It's time to check off another developmental milestone for the Osprey chick in the Savannah nest! Here, the chick can be seen making its first attempt at self-feeding, using its sharply hooked bill to tear away tiny bits of a half-eaten fish that was brought to the nest. This behavior is typically observed at around 40 days post hatch (the chick is 36 days old), and we should expect to see the chick start taking fish directly from parents and feeding on its own as the nestling period progresses.
Three camera views are available—two PTZ cameras and a fixed cam. Mouse over the playhead and click on the little camera with the arrows inside it, then select the camera you'd like to view.
Watch live at www.allaboutbirds.org/savannahospreys
During the Fall of 2014, a pair of Great Horned Owls began frequenting this recently abandoned Bald Eagle nest adjacent to a protected, nutrient-rich salt marsh along the Georgia coast. The nest sits nearly 80′ above one of the six Audubon International Certified golf courses at The Landings, on Skidaway Island, near Savannah, Georgia. Over the course of 2015 and 2016, a pair of owls successfully fledged four owlets from the site, but they did not return to breed in 2017.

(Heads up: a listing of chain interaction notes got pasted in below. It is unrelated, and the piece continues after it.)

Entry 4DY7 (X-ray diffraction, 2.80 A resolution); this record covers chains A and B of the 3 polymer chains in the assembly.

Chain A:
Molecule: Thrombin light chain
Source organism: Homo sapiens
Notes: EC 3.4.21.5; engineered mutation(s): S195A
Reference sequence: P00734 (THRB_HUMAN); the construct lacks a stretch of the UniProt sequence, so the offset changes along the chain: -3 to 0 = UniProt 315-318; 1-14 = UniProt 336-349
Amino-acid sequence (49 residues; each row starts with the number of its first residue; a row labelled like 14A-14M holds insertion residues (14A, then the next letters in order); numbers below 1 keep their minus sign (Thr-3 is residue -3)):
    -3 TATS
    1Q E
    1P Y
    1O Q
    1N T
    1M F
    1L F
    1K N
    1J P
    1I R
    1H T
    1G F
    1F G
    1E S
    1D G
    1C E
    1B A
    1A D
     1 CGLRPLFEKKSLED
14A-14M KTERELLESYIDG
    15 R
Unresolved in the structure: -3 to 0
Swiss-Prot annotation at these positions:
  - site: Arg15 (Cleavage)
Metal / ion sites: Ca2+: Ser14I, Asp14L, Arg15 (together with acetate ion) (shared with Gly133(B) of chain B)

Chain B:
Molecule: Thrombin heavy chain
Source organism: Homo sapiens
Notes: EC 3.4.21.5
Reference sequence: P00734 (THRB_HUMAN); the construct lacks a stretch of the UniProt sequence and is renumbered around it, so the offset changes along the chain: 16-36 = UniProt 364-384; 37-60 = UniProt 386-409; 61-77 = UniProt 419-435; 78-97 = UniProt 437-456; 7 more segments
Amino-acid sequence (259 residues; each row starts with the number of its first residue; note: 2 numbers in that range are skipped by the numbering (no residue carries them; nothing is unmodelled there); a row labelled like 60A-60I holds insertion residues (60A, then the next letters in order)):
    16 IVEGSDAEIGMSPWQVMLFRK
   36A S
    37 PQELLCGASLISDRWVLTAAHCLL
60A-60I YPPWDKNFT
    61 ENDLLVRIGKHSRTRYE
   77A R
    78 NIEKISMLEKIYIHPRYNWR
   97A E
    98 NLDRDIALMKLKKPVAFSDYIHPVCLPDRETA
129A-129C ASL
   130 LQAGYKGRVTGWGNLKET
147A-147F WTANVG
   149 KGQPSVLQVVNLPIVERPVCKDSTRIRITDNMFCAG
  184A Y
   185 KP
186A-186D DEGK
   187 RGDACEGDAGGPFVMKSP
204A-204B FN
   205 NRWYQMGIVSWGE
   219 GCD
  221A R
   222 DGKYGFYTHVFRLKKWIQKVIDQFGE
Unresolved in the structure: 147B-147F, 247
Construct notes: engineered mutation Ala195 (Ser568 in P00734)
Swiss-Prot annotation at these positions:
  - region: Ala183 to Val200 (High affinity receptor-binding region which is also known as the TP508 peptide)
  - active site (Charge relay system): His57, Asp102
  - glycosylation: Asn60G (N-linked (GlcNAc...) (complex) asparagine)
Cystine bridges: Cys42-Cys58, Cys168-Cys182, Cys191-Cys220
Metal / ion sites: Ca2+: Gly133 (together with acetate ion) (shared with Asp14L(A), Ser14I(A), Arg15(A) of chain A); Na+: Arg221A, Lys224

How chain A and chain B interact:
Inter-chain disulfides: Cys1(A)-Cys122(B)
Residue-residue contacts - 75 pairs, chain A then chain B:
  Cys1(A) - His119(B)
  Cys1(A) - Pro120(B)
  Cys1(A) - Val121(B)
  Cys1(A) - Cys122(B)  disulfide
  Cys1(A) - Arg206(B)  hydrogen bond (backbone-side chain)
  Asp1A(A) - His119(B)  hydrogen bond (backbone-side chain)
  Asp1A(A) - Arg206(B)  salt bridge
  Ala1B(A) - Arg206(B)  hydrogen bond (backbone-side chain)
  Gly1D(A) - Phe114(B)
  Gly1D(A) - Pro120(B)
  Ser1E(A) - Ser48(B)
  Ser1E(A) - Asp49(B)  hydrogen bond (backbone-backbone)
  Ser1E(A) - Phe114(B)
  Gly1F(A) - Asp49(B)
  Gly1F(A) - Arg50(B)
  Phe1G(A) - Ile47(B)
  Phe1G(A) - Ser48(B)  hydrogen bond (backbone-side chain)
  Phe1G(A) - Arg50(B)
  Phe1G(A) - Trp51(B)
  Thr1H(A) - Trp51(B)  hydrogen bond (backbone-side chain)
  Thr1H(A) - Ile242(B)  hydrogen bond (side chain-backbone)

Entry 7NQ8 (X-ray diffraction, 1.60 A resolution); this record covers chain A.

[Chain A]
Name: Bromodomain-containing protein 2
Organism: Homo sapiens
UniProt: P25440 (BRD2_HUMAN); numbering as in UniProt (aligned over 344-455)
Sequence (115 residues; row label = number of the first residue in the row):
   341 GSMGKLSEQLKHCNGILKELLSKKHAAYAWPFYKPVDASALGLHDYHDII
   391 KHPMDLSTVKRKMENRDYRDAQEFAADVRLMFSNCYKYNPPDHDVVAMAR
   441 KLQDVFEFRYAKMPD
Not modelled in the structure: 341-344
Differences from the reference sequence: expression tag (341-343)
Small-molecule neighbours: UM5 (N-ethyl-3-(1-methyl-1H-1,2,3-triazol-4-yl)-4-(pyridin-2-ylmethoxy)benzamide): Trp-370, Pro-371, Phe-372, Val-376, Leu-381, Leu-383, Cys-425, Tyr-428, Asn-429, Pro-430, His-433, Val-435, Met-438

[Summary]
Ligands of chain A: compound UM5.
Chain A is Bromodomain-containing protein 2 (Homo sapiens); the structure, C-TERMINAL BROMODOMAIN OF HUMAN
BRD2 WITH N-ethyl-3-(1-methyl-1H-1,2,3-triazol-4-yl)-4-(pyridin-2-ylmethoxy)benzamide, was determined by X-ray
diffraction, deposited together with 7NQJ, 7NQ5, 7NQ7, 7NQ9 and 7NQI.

Instead, a pair of Ospreys began renovating the nest and committed to breeding in the same site for 2017.
Ospreys are consummate fishing birds, and this pair fishes primarily from the nearby salt marsh, ponds, and waterways. They use their 6–7 foot wingspans to soar above the water, looking for fish, then diving as deep as 3 feet for shallow-swimming prey. Adult Ospreys usually weigh 3–4 pounds, and they can carry prey up to 50 percent of their own weight. Ospreys can live up to 25 years, and they typically lay 1–4 eggs in a clutch.
Most Osprey pairs are monogamous, staying paired across seasons and beginning nesting soon after each returns from a long migration. Both sexes incubate the eggs. The female sits for the majority of the time (including throughout the night) while the male provisions her with fish. After the eggs hatch, the male continues to bring fish to the nest; the female exclusively broods the young and dissects their meals for about a month after hatching. Later on, when the chicks no longer require her protection and their appetite for fish increases, she will leave the nest and go fishing.